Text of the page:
Is the Air Force Forcing Fundamentalism? Academy Cadets Complain of Religious Bias

Curtis Weinstein wants to serve his country as a member of the U.S. Air Force, but lately the young cadet at the Air Force Academy in Colorado Springs feels like an outsider - all because of his religion.

Weinstein, who is Jewish, asserts that an atmosphere of fundamentalist Christianity pervades the Academy. He's not the only one complaining.

Recent media accounts have highlighted instances of religious bias and promotion of conservative Christianity at the Academy. Academy officials, who in 2003 were accused of moving too slowly after some female cadets said they were sexually assaulted, insist they are working to correct this new problem.

Earlier this year, Weinstein told ABC News he was insulted by another cadet on a softball field.

"He knew I was Jewish and referred to myself and my religion using the f-word, calling me, like, an f-ing Jew, blaming me for killing Jesus," Weinstein said.

ABC reported that during a class on the Holocaust, one cadet told a Jewish student that the mass murder occurred because the Jews killed Christ.

Non-believers have also had problems. One former cadet, an atheist who has since graduated, said he posted a poem about atheists in the military on his door but it was constantly torn off. He asserted that cadets were pressured to attend Christian services and that the academy promoted the film "The Passion of the Christ."

When he complained, the former cadet said, an officer told him he was Christian and considered it his duty to "bring him back" to Christianity.

Other complaints include:

  • The placement of an annual ad in the official academy newspaper that declares Jesus as the only savior. About 200 academy staff members, including some department heads, have signed the ad in years past. It did not run last year.
  • A statement in June of 2003 by academy commandant, Brig. Gen. Johnny Weida, a born-again Christian, who told cadets that their first responsibility is to their God. He also strongly endorsed the National Day of Prayer.
  • Officer commission ceremonies being held at off-campus churches.
  • Complaints that mandatory academy events are often held on Jewish holidays.
  • Actions by football coach Fisher DeBerry who posted a large Christian banner in a locker room that read, "I am a Christian first and last.... I am a member of Team Jesus Christ." DeBerry was told to remove the banner.

How did the Academy take on such a religious cast? Apparently, the institution has been heavily influenced by Focus on the Family and other high-profile Religious Right groups that proliferate in the Pike's Peak area. Also, fundamentalist groups have for years targeted the military for aggressive proselytism efforts.

Attorneys with Americans United are preparing a letter to Academy officials expressing concern about the atmosphere there, but indications are the Religious Right is ready to fight. Tom Minnery, a vice president at Focus, told the Associated Press "there is an anti-Christian bigotry developing" at the institution. James Gilmore, former governor of Virginia and chairman of the Academy's Board of Visitors, told Academy Superintendent Lt. Gen. John Rosa that evangelicals "do not check their religion at the door."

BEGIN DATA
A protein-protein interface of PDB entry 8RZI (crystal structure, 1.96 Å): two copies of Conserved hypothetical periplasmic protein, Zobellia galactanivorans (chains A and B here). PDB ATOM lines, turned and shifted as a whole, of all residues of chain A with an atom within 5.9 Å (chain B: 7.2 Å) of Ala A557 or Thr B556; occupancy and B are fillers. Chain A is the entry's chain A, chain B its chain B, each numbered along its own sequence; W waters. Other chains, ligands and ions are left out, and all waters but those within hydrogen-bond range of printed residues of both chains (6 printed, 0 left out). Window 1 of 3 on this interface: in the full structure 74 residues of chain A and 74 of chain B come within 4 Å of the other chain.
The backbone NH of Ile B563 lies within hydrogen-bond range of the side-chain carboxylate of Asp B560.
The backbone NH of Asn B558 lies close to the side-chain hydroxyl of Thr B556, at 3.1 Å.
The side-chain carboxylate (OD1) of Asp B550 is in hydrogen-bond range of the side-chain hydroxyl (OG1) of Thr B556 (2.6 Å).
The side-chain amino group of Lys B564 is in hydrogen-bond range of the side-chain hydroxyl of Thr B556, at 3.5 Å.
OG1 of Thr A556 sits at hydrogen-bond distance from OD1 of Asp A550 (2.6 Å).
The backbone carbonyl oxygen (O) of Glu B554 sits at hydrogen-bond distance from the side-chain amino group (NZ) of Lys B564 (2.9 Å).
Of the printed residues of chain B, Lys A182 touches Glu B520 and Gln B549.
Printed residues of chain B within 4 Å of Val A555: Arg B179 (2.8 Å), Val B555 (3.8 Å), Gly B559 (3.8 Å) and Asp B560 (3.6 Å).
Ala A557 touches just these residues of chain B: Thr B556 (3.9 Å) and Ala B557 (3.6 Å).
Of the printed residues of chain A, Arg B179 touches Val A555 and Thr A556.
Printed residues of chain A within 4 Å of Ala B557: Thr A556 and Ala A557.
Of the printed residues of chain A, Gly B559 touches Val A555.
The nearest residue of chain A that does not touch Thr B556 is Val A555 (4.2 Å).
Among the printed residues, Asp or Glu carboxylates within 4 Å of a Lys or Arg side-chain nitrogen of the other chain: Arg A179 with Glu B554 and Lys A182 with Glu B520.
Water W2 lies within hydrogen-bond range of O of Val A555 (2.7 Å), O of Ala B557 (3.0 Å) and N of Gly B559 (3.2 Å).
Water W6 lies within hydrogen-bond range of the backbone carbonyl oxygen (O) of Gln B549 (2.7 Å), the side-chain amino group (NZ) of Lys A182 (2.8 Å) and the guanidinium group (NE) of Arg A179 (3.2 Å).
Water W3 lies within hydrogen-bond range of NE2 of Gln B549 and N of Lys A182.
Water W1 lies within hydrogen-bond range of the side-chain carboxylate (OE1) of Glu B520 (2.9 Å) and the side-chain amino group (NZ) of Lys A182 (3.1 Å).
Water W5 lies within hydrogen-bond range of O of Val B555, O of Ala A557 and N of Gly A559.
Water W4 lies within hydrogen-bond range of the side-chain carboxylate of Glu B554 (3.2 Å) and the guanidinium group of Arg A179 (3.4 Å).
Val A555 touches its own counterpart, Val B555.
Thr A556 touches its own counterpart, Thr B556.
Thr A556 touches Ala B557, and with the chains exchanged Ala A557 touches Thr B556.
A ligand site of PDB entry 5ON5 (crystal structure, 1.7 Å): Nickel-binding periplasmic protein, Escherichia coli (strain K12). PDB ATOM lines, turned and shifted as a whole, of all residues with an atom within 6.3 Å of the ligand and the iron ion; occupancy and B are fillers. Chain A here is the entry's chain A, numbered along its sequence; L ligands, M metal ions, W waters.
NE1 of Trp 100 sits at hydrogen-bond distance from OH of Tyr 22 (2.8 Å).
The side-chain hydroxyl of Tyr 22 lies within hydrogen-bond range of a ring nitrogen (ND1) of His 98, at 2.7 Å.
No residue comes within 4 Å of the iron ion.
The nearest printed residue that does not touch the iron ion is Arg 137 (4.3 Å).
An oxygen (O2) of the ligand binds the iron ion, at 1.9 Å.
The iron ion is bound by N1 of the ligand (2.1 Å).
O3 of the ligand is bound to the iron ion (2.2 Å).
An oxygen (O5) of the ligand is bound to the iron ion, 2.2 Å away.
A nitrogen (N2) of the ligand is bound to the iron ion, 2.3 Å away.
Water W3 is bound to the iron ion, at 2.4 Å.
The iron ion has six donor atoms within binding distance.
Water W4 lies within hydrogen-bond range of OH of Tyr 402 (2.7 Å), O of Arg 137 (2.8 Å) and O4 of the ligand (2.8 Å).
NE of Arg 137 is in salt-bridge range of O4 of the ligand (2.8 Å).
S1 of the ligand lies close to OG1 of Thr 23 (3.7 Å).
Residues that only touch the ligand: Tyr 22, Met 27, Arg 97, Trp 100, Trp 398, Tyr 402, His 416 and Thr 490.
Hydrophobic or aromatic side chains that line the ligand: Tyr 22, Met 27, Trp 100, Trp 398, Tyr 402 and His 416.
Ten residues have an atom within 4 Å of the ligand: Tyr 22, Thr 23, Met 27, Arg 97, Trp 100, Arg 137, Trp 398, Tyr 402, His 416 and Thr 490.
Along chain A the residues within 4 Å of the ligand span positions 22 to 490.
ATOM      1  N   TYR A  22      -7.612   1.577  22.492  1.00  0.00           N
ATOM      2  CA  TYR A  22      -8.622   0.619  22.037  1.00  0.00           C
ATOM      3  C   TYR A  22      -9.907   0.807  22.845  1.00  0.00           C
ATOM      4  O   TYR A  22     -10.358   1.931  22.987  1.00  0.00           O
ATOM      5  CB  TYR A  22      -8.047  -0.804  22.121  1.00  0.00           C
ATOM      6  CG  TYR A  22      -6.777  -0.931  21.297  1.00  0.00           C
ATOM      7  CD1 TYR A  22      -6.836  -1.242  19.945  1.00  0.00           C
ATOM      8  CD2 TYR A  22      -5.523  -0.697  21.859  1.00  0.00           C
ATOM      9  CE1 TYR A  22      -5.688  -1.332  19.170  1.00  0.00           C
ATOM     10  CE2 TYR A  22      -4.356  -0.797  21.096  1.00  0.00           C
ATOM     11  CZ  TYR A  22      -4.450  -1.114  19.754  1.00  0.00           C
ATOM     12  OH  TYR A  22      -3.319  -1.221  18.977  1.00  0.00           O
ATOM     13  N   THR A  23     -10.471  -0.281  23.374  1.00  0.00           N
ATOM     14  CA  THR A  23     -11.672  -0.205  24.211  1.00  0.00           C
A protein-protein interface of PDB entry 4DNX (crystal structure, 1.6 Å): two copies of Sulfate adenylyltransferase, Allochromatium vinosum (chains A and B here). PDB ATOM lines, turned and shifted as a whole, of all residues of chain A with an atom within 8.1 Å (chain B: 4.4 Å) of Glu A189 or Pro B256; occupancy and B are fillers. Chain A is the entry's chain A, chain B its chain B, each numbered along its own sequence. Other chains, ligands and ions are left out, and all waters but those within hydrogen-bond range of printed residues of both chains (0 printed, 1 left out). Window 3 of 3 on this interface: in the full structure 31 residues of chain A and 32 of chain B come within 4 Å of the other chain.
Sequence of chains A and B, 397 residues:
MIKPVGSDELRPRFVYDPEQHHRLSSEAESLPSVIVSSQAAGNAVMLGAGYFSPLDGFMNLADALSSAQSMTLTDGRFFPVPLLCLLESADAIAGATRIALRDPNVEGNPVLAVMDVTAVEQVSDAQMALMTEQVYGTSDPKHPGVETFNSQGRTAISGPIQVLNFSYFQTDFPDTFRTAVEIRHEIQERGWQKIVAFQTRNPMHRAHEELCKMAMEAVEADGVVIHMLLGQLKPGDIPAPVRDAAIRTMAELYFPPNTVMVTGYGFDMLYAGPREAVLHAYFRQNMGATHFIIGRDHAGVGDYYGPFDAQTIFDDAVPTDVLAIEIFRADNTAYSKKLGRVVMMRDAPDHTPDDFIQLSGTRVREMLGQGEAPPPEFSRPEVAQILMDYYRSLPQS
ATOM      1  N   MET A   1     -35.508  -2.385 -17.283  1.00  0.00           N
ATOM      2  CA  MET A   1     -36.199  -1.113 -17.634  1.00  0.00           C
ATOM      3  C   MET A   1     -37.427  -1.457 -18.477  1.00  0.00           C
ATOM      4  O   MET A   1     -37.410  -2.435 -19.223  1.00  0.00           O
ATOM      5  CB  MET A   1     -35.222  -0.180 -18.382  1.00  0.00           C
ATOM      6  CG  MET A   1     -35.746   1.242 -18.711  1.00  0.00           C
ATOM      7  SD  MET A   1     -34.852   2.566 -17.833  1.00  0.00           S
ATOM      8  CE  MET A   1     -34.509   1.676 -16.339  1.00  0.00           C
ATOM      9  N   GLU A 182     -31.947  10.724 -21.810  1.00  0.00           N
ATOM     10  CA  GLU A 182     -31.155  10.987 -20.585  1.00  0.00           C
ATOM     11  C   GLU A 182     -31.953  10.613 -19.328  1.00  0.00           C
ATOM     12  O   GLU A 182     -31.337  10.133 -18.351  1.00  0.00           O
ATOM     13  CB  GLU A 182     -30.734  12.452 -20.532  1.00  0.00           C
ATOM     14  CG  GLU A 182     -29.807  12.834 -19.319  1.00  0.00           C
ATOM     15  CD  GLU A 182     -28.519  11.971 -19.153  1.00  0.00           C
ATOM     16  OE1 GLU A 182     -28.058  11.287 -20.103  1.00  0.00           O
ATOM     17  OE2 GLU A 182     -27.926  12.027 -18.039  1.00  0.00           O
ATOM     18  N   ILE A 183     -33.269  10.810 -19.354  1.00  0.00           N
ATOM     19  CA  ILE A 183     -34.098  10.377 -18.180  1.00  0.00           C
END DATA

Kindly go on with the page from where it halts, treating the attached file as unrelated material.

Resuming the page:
Mikey Weinstein, father of Curtis Weinstein and a 1977 Academy graduate, has accused the Academy of covering up the problem. Now evidence has surfaced to back up that claim.

Last year, a team from Yale Divinity School observed the religious atmosphere at the Academy. The team was alarmed that an Academy chaplain gave a speech to cadets urging them to warn fellow cadets that those not "born again will burn in the fires of hell." The Yale report also notes that the chaplain told cadets Jesus had "called" them to the academy as part of God's plan for their lives.

The Colorado Springs Gazette obtained a copy of the previously undisclosed report. It noted that the Yale team pointed out that the "stridently evangelical themes (observed during basic training) challenged the necessarily pluralistic environment of basic training" and said the "overwhelmingly evangelical tone" of the event "encouraged religious divisions rather than fostering spiritual understanding."

That's putting it mildly. The bottom line here is simple: Young men and women who want to wear their nation's uniform in any branch of the military services should be made welcome no matter what they believe or don't believe about God.

The Air Force Academy belongs to all Americans. It is not the exclusive property of fundamentalist Christians. Academy officials have a legal obligation under the Constitution as well as a moral duty to end the harassment and cease proselytizing through official channels. The Academy's job is to train Air Force officers, not create spiritual warriors.